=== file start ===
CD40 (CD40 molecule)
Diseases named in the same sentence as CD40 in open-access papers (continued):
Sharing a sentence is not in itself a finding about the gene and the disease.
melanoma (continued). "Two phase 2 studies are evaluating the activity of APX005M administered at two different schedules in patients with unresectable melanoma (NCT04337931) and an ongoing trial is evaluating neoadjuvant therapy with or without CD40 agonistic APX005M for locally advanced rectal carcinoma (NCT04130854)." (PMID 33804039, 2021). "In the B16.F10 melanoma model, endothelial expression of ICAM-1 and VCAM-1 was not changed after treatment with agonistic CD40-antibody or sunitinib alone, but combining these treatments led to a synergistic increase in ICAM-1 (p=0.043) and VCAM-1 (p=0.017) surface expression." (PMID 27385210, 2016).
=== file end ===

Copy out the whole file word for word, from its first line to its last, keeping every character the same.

CD40 (CD40 molecule)
Diseases named in the same sentence as CD40 in open-access papers (continued):
Sharing a sentence is not in itself a finding about the gene and the disease.
melanoma (continued). "Two phase 2 studies are evaluating the activity of APX005M administered at two different schedules in patients with unresectable melanoma (NCT04337931) and an ongoing trial is evaluating neoadjuvant therapy with or without CD40 agonistic APX005M for locally advanced rectal carcinoma (NCT04130854)." (PMID 33804039, 2021). "In the B16.F10 melanoma model, endothelial expression of ICAM-1 and VCAM-1 was not changed after treatment with agonistic CD40-antibody or sunitinib alone, but combining these treatments led to a synergistic increase in ICAM-1 (p=0.043) and VCAM-1 (p=0.017) surface expression." (PMID 27385210, 2016).